A sensible starting place would be to consider the basic requirements of the business without which it will not be able to function. Particular regard should be paid to the minimum number of employees required to run each division or department.
Try and identify those most at risk of being unable to attend work eg, pregnant staff and potentially younger staff. According to Personnel Today (Aug 2009)young people took three times as many sick days off with flu in July 09 compared to older workers, adding weight to the NHS theory that over-60s may have partial resistance to the swine flu virus.
As part of this exercise, it would be useful to compile a list of the transferable skills of each staff member, and consider which staff could be easily retrained or redeployed in the event of a heavily depleted workforce.
2 RETRAINING AND HIRING TEMPORARY STAFF
Throughout the duration of a pandemic, it is likely that your workforce will be depleted. In these circumstances, it is important to ensure that appropriate training is given to any remaining workers who may be required to carry out unfamiliar tasks. This is particularly paramount in the IT industry where often key knowledge is held by few staff and if ill their absences could paralyse the functioning of certain departments.
You should also be prepared for the possibility of hiring and training additional temporary staff to supplement departments where staff numbers have fallen below the minimum level required. Langley James can help you with your temporary staffing needs www.langleyjames.net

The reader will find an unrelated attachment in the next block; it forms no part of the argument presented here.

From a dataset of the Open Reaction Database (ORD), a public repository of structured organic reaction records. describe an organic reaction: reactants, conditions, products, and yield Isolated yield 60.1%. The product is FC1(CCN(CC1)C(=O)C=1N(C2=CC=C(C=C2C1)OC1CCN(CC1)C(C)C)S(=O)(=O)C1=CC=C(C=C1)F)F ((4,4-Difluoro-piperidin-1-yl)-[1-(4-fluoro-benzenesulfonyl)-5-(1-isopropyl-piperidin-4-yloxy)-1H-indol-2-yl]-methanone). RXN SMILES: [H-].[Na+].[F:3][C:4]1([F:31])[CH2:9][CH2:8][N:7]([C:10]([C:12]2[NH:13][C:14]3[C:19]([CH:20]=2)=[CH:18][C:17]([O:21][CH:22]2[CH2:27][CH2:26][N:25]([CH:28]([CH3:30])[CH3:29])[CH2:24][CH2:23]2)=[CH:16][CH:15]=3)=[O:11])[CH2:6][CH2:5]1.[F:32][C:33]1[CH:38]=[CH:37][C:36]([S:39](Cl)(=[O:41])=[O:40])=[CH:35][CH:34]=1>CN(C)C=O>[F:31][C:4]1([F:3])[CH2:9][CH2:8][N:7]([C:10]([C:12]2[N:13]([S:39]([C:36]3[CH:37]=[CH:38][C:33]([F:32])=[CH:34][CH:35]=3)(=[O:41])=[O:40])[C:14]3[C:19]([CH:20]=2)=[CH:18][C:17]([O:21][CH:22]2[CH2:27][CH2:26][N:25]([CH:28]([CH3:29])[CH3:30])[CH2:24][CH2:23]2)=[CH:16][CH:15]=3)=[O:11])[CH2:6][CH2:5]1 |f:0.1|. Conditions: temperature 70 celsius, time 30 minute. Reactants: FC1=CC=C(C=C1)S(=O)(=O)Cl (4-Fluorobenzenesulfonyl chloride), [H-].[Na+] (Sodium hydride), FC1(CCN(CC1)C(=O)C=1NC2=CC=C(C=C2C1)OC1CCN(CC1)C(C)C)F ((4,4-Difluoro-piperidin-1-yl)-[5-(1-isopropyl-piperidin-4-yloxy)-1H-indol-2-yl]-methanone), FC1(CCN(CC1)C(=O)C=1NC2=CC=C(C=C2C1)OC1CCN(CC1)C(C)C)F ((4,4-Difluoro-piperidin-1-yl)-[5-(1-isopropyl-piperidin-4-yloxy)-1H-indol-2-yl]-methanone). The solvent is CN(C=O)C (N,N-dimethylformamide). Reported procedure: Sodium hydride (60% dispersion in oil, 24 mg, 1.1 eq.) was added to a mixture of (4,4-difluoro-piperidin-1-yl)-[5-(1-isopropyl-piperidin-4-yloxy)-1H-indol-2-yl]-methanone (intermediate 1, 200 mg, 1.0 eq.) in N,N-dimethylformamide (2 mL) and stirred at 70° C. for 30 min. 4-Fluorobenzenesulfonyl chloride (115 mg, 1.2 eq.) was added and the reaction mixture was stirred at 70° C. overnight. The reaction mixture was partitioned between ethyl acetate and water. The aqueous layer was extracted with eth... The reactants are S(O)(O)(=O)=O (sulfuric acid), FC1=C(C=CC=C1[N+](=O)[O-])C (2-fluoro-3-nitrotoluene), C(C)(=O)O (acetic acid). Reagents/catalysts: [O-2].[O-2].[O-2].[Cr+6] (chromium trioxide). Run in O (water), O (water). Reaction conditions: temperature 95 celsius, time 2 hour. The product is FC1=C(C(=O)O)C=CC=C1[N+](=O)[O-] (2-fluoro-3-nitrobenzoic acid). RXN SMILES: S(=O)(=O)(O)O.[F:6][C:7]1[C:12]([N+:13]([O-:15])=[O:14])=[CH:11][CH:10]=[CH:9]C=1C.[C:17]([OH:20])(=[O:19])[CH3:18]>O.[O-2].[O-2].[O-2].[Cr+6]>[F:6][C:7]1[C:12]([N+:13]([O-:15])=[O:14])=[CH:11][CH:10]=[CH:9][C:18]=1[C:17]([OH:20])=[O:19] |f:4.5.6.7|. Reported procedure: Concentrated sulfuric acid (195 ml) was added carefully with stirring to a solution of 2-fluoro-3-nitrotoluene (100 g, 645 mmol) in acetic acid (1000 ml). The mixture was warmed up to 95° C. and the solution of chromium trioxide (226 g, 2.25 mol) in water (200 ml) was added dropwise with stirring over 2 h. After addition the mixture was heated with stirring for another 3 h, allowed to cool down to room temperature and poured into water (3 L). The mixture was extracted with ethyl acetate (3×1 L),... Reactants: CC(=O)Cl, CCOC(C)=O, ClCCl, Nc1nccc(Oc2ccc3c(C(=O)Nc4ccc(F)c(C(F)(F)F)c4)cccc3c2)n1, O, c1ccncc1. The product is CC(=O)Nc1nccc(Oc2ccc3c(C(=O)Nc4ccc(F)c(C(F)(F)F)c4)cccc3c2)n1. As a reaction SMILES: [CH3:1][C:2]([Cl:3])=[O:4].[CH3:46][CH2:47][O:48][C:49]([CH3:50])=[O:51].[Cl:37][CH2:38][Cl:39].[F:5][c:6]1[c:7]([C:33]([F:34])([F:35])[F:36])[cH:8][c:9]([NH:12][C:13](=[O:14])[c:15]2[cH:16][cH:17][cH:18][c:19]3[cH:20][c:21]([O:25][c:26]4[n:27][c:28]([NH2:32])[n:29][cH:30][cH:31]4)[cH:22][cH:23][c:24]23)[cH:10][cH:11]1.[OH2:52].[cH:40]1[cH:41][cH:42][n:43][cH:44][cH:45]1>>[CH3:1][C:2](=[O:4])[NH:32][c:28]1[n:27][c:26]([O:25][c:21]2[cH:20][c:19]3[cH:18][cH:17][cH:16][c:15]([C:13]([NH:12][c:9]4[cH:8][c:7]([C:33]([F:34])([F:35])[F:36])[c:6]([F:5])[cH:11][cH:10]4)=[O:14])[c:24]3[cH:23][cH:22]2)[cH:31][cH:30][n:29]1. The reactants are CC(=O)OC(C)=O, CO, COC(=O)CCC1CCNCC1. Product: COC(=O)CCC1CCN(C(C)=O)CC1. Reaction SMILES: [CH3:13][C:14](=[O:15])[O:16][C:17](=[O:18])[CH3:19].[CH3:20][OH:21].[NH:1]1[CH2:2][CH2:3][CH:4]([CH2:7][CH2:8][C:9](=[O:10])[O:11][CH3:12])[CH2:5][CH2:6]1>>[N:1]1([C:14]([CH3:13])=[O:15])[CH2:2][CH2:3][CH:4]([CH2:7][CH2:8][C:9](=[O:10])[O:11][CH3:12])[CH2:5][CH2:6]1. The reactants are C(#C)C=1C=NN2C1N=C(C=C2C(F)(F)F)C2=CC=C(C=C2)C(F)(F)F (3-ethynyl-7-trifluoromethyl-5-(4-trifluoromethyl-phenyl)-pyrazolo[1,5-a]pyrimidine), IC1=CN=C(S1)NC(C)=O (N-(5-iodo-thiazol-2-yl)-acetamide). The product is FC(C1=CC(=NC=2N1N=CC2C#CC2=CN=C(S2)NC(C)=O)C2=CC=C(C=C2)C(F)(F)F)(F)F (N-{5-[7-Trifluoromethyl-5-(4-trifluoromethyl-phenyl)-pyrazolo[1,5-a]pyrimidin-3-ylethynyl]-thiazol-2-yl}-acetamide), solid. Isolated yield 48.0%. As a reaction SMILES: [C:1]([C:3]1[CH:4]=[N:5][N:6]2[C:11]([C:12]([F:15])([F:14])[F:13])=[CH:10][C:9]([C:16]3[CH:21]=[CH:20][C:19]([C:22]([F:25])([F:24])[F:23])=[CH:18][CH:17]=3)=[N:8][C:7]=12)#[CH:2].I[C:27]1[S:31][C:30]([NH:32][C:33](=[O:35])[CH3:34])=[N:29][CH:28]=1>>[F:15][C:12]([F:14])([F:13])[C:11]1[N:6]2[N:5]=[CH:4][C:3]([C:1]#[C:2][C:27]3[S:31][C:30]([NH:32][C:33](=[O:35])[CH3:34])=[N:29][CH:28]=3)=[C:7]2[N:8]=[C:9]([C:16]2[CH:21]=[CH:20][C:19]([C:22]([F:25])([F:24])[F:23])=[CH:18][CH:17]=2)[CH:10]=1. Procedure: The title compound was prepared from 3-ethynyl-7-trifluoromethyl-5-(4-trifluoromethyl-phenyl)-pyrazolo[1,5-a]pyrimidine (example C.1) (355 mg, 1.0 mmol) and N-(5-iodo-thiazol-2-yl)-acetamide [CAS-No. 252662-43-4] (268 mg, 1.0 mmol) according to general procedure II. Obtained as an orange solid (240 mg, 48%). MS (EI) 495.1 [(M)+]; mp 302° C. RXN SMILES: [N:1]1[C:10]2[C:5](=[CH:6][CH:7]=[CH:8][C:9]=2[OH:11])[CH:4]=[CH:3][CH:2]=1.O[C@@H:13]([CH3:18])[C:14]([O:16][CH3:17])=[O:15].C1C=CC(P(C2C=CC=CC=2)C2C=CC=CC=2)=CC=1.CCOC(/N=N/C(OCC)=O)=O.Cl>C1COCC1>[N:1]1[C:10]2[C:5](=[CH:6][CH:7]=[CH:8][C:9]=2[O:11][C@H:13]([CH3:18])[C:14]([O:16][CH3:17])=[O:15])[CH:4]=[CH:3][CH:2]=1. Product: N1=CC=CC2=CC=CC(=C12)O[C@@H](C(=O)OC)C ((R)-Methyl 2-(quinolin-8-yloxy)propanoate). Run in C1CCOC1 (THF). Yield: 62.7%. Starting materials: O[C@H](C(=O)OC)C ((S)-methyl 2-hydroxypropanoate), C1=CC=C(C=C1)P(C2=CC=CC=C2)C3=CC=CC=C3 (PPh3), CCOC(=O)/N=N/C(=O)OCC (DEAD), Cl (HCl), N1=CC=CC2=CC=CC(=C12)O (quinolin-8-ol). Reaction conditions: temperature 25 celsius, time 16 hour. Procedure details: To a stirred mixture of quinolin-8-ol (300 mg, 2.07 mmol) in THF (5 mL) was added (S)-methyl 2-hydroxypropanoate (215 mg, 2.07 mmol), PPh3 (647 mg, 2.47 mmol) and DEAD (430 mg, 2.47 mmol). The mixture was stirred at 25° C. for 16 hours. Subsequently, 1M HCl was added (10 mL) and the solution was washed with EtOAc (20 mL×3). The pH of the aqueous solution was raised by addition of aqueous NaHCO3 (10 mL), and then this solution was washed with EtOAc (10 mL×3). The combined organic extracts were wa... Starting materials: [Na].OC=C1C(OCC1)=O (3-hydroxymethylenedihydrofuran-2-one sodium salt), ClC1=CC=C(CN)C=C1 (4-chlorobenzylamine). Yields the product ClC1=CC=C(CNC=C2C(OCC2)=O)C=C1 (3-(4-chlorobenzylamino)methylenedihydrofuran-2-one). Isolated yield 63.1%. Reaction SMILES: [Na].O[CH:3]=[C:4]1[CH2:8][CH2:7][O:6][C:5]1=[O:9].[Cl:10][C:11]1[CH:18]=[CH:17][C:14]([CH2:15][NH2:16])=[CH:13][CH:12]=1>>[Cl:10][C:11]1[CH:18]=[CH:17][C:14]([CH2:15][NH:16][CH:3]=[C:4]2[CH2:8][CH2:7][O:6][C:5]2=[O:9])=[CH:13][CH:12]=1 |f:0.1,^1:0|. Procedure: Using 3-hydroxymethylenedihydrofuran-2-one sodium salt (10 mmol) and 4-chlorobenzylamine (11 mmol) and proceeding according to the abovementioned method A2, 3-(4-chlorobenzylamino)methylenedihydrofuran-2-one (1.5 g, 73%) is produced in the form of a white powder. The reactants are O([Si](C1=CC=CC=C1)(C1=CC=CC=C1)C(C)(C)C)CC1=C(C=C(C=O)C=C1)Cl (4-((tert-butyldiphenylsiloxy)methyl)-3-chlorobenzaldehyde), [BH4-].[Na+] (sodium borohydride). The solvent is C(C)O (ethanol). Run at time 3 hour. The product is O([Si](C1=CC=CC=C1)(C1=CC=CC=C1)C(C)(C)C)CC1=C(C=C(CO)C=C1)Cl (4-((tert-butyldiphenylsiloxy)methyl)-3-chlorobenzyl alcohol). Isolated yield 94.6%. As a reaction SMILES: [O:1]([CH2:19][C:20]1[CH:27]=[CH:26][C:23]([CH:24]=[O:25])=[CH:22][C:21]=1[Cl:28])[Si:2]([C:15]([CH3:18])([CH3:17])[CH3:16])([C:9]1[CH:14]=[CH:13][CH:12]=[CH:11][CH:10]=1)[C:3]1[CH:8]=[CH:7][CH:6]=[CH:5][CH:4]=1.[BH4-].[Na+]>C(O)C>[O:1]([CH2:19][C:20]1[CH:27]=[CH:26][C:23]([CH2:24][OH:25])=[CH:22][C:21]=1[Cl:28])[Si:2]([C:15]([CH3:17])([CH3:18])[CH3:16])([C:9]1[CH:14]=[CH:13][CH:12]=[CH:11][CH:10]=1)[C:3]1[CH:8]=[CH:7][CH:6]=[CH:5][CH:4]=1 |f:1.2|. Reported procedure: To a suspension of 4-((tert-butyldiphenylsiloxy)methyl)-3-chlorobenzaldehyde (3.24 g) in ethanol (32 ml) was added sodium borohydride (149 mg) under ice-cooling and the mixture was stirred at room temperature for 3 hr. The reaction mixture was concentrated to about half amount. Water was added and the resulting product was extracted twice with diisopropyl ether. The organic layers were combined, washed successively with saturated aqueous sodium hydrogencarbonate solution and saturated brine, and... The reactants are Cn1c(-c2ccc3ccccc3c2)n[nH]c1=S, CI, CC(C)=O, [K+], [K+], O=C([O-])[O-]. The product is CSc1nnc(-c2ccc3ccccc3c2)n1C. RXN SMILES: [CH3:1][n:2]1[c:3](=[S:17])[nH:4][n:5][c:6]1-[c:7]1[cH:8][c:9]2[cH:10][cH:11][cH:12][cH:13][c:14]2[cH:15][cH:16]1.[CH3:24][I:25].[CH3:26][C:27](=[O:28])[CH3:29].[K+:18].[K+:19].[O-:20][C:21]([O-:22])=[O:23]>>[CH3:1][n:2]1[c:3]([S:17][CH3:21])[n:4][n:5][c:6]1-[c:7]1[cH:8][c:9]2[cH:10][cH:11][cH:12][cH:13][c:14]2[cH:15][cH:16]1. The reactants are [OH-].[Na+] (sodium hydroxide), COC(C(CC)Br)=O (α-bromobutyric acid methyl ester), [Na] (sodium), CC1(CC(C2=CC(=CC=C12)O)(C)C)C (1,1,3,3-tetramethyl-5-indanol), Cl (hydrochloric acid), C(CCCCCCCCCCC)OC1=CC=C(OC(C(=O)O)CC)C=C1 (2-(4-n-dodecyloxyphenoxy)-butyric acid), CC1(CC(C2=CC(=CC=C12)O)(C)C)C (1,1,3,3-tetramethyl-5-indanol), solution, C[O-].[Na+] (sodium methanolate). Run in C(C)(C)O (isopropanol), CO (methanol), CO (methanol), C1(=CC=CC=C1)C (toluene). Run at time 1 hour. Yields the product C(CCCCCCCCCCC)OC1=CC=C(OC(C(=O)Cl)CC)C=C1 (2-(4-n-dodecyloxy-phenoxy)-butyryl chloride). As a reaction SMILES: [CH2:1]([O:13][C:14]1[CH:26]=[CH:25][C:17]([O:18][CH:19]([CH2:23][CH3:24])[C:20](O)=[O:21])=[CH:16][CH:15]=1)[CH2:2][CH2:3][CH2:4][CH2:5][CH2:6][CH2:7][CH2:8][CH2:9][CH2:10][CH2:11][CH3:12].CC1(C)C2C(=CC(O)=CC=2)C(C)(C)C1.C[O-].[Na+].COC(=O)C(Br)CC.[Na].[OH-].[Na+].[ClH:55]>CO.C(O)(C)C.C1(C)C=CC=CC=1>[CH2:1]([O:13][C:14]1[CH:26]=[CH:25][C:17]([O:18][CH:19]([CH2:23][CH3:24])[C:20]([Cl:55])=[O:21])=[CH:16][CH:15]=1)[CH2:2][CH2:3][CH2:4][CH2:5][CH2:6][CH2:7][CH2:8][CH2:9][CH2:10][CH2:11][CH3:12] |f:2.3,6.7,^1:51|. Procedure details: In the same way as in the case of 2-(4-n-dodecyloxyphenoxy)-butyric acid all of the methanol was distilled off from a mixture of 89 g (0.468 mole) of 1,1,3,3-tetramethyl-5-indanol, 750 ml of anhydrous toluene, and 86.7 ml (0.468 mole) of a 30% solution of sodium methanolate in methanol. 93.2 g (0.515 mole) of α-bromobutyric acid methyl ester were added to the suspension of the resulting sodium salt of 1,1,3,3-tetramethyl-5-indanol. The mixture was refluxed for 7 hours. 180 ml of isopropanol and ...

3 REVIEW TECHNOLOGY TO ENABLE FLEXIBLE WORKING
Advise your staff to stay at home if they are sick, and be prepared for the possibility that it may become harder for employees to attend work. For example, travel restrictions may be put in place, or public transport may be suspended. Employers should consider using technology such as remote access via broadband or satellite connections
, to enable employees to work from home.To reduce face-to-face meetings you could consider using video-conferencing, teleconferencing, webcams or real time emails.
Allowing employees to work more flexible hours may also enable them to undertake their obligations to care for sick relatives, or for children whose schools have closed, without having to stop work completely. If you have employees who can safely work from home then this should be identified and encouraged.